Two views of Nottingham
Alfreton Road, Ilkeston Road and Derby Road – the A610, A609 and A6200 respectively – converge, a mile or two from Nottingham city centre, in a misshapen rectangle known as Canning Circus. Drive up there today and the main focal points will be the Sir John Borlase Warren pub, Bar Seven, a fancy dress hire shop and the Canning Circus police station, attacked during last year’s riots.
John Harvey’s 1995 Inspector Resnick novel ‘Living Proof’ opens near this nexus. If you wanted to pick the most memorable first paragraph in British crime fiction in the last couple of decades, you’d be hard pressed to beat this opener:
“The man running down the middle of the Alfreton Road at five past three that Sunday morning was, as Divine would say later, stark bollock naked. Poetic, for Divine, if not scrupulously true. On his left foot, the man was wearing a size eight, wool and cotton mix, Ralph Lauren sock, a red polo player stitched on to the dark blue. And he was bleeding. A thin line of drying blood, too light in colour to match the Lauren logo, adhered to the man’s side, its source, seemingly, a puncture wound below his pendulous breast.”
Less than a hundred words, yet Harvey throws the reader straight into the narrative, establishes the straight-talking personality of Resnick’s colleague Detective Sergeant Divine, teases out almost painterly details, and introduces the mordantly sardonic tone that makes the Resnick novels unmissable. With Harvey, detail is unlaboured but accumulative, giving his work character, authenticity and a keenly communicated sense of place.
Two paragraphs later, Harvey presents a snapshot of Alfreton Road in the mid-nineties: “… he continued to run, past the Forest Inn and the Queen Hotel, the carpet tile shop and the boarded-up fronts of the café and the fruit and veg shop, both long closed down; past Don Briggs Motorcycles, the Freezer Centre and Kit Em Out, all closed down …”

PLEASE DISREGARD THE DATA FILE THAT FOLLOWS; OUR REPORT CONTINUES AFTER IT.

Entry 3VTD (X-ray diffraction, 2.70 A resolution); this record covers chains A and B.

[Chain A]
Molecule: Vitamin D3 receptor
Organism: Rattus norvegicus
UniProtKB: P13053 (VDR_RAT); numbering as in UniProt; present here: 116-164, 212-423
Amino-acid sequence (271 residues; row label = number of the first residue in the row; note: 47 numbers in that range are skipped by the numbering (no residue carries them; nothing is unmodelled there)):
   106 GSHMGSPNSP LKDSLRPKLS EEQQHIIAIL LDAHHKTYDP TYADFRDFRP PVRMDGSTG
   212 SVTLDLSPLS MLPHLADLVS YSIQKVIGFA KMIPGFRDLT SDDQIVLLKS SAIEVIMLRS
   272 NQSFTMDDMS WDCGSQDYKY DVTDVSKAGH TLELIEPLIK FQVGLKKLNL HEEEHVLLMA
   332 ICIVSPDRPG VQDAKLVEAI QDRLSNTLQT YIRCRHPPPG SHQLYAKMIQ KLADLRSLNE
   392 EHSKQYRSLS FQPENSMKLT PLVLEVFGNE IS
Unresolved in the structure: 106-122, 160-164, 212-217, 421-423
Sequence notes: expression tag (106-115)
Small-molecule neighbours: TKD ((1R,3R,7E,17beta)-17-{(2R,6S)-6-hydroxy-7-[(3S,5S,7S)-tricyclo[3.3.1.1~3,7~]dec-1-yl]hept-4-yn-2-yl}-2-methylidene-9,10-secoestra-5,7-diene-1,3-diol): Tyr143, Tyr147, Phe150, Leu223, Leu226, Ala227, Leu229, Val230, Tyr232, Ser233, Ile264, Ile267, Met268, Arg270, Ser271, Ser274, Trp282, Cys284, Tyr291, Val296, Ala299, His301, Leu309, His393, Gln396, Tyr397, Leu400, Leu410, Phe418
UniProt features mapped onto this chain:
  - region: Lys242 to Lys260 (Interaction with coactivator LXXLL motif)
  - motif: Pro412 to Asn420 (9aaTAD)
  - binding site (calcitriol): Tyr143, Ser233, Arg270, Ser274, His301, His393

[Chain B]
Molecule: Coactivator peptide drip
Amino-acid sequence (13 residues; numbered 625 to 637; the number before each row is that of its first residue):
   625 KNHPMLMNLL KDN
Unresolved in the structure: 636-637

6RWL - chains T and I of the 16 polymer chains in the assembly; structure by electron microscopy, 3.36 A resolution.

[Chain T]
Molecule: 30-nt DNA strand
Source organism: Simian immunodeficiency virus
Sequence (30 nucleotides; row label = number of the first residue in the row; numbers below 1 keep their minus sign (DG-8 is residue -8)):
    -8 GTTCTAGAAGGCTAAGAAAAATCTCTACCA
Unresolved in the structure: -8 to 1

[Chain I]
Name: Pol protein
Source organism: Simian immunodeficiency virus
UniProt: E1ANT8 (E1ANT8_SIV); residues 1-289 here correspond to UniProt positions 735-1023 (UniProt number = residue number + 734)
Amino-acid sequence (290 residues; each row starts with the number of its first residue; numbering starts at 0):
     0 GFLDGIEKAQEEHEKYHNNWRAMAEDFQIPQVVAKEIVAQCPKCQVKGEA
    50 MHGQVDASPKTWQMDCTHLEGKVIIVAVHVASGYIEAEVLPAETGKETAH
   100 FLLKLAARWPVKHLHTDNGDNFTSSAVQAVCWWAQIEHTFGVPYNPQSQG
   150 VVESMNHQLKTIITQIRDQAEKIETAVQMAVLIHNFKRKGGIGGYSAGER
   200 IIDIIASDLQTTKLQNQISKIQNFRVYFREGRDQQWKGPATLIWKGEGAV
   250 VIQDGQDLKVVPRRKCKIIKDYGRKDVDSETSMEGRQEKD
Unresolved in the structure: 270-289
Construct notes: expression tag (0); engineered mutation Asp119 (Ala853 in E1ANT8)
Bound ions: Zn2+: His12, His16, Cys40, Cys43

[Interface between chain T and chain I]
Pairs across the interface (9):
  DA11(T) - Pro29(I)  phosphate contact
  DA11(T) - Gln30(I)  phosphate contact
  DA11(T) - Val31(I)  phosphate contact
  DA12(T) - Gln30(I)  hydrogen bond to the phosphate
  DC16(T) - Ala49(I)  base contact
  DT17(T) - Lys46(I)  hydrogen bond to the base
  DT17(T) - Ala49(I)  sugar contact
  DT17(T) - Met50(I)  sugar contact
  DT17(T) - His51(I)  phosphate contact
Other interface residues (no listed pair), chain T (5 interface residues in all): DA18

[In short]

It’s Nottingham – then, as now – in recessionary times. A Nottingham defined by the pub and the local shop (the one that’s still in business, that is), a Nottingham of communities living very close to poverty. A Nottingham, turning the clock back even further, that chimes with the city Alan Sillitoe was born into in 1928. To quote an article published in The Guardian two years ago, Alan’s father “was illiterate and rarely held a job for more than a month at a time, and as a consequence the Sillitoes moved constantly from one overcrowded insanitary dwelling to the next, followed by mercifully feckless rent collectors”.
This transient, one-step-ahead lifestyle informs some of the most memorable passages of Alan’s 1961 novel ‘Key to the Door’. Charting the life of Brian Seaton – Arthur’s older brother – from his impecunious childhood in Nottingham to his National Service in Malaya, the rites of passage he undergoes and his return home, the tone is set early on as the Seatons plan a moonlight flit. How feckless are their rentbook-wielding pursuers? This evocative passage answers the question:
“The flit was planned for a Saturday night, when Raglin the rent collector (who had a room off the entrance hall) would be boozing in his favourite pub at Canning Circus. Seaton looked on the prospect of a ‘moonlight’ with elation: days beforehand he was taking down shelves and dismantling the furniture, was ready to rent a handcart from a nearby woodyard half an hour before they were due to move, time enough to carry everything downstairs on broad, long-accustomed shoulders and rope it firmly on.”
Two views of Nottingham, half a century apart capturing the same backdrop of economic hardship. Two authoritative voices who know the turf. Two novels that make for a hell of a good read.
John Harvey is guest of honour at The Alan Sillitoe Memorial Lunch on Saturday 21 April 2012. The venue is Welbeck Banqueting, Welbeck Road, West Bridgford, Nottingham NG2 7QW, 12.15pm for 1.00pm. Tickets are £22.50, including a welcome drink on arrival, a display of Alan Sillitoe’s life and work, raffle, and free car parking at the venue.
For more information, or to book a ticket, please contact Viv Apple at 38 Harrow Road, West Bridgford, Nottingham NG2 7DU. Cheques should be made payable to The Alan Sillitoe Committee.